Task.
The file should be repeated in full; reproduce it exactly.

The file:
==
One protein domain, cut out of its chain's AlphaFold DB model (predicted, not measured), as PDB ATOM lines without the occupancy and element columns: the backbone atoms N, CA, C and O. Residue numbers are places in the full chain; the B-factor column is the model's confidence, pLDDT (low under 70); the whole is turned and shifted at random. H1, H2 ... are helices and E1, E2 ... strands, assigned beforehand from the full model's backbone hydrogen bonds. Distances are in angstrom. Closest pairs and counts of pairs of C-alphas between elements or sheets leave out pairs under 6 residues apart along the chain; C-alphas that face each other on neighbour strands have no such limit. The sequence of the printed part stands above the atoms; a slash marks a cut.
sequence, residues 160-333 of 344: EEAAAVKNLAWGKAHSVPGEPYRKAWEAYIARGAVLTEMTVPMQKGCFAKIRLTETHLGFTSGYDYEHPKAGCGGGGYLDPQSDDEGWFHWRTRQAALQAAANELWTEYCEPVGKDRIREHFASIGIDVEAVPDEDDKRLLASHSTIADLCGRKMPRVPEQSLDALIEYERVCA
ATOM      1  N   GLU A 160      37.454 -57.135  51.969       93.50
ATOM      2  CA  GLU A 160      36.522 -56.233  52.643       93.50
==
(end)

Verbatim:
One protein domain, cut out of its chain's AlphaFold DB model (predicted, not measured), as PDB ATOM lines without the occupancy and element columns: the backbone atoms N, CA, C and O. Residue numbers are places in the full chain; the B-factor column is the model's confidence, pLDDT (low under 70); the whole is turned and shifted at random. H1, H2 ... are helices and E1, E2 ... strands, assigned beforehand from the full model's backbone hydrogen bonds. Distances are in angstrom. Closest pairs and counts of pairs of C-alphas between elements or sheets leave out pairs under 6 residues apart along the chain; C-alphas that face each other on neighbour strands have no such limit. The sequence of the printed part stands above the atoms; a slash marks a cut.
sequence, residues 160-333 of 344: EEAAAVKNLAWGKAHSVPGEPYRKAWEAYIARGAVLTEMTVPMQKGCFAKIRLTETHLGFTSGYDYEHPKAGCGGGGYLDPQSDDEGWFHWRTRQAALQAAANELWTEYCEPVGKDRIREHFASIGIDVEAVPDEDDKRLLASHSTIADLCGRKMPRVPEQSLDALIEYERVCA
ATOM      1  N   GLU A 160      37.454 -57.135  51.969       93.50
ATOM      2  CA  GLU A 160      36.522 -56.233  52.643       93.50